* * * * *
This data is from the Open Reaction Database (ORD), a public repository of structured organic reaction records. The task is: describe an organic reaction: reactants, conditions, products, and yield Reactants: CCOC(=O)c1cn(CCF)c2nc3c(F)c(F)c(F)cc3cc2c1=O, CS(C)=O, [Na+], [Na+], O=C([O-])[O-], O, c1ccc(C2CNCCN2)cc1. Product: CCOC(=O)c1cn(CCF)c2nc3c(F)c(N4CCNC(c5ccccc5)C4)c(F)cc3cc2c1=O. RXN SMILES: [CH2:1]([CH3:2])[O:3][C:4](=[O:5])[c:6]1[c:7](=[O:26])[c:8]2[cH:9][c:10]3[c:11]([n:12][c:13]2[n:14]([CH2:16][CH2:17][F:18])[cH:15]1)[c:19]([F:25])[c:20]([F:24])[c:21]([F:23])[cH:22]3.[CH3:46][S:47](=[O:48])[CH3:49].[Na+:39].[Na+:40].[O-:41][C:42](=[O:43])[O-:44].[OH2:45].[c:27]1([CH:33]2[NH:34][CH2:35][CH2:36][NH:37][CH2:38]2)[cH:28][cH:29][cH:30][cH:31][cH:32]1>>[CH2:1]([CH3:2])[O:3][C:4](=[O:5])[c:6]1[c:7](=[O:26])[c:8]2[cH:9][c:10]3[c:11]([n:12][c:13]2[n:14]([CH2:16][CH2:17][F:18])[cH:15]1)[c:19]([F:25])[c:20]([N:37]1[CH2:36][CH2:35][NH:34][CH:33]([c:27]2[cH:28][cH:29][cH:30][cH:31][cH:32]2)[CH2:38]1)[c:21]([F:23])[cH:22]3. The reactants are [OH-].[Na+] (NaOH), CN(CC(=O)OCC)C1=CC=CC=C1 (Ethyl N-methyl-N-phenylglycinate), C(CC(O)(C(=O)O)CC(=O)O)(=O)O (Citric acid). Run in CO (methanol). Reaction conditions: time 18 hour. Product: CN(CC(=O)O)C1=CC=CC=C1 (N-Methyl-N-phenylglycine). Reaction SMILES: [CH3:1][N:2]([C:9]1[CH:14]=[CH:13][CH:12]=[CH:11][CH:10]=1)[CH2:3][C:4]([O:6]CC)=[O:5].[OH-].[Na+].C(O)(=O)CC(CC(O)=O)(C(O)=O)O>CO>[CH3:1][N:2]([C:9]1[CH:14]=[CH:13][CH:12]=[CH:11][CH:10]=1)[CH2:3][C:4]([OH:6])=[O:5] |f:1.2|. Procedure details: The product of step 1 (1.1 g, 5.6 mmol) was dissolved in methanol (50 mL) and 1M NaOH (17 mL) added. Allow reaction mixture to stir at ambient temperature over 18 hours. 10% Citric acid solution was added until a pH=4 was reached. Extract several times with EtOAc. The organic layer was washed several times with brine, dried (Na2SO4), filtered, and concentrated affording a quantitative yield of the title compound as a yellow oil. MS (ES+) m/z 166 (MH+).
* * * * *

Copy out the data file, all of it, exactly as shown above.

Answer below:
This data is from the Open Reaction Database (ORD), a public repository of structured organic reaction records. The task is: describe an organic reaction: reactants, conditions, products, and yield Reactants: CCOC(=O)c1cn(CCF)c2nc3c(F)c(F)c(F)cc3cc2c1=O, CS(C)=O, [Na+], [Na+], O=C([O-])[O-], O, c1ccc(C2CNCCN2)cc1. Product: CCOC(=O)c1cn(CCF)c2nc3c(F)c(N4CCNC(c5ccccc5)C4)c(F)cc3cc2c1=O. RXN SMILES: [CH2:1]([CH3:2])[O:3][C:4](=[O:5])[c:6]1[c:7](=[O:26])[c:8]2[cH:9][c:10]3[c:11]([n:12][c:13]2[n:14]([CH2:16][CH2:17][F:18])[cH:15]1)[c:19]([F:25])[c:20]([F:24])[c:21]([F:23])[cH:22]3.[CH3:46][S:47](=[O:48])[CH3:49].[Na+:39].[Na+:40].[O-:41][C:42](=[O:43])[O-:44].[OH2:45].[c:27]1([CH:33]2[NH:34][CH2:35][CH2:36][NH:37][CH2:38]2)[cH:28][cH:29][cH:30][cH:31][cH:32]1>>[CH2:1]([CH3:2])[O:3][C:4](=[O:5])[c:6]1[c:7](=[O:26])[c:8]2[cH:9][c:10]3[c:11]([n:12][c:13]2[n:14]([CH2:16][CH2:17][F:18])[cH:15]1)[c:19]([F:25])[c:20]([N:37]1[CH2:36][CH2:35][NH:34][CH:33]([c:27]2[cH:28][cH:29][cH:30][cH:31][cH:32]2)[CH2:38]1)[c:21]([F:23])[cH:22]3. The reactants are [OH-].[Na+] (NaOH), CN(CC(=O)OCC)C1=CC=CC=C1 (Ethyl N-methyl-N-phenylglycinate), C(CC(O)(C(=O)O)CC(=O)O)(=O)O (Citric acid). Run in CO (methanol). Reaction conditions: time 18 hour. Product: CN(CC(=O)O)C1=CC=CC=C1 (N-Methyl-N-phenylglycine). Reaction SMILES: [CH3:1][N:2]([C:9]1[CH:14]=[CH:13][CH:12]=[CH:11][CH:10]=1)[CH2:3][C:4]([O:6]CC)=[O:5].[OH-].[Na+].C(O)(=O)CC(CC(O)=O)(C(O)=O)O>CO>[CH3:1][N:2]([C:9]1[CH:14]=[CH:13][CH:12]=[CH:11][CH:10]=1)[CH2:3][C:4]([OH:6])=[O:5] |f:1.2|. Procedure details: The product of step 1 (1.1 g, 5.6 mmol) was dissolved in methanol (50 mL) and 1M NaOH (17 mL) added. Allow reaction mixture to stir at ambient temperature over 18 hours. 10% Citric acid solution was added until a pH=4 was reached. Extract several times with EtOAc. The organic layer was washed several times with brine, dried (Na2SO4), filtered, and concentrated affording a quantitative yield of the title compound as a yellow oil. MS (ES+) m/z 166 (MH+).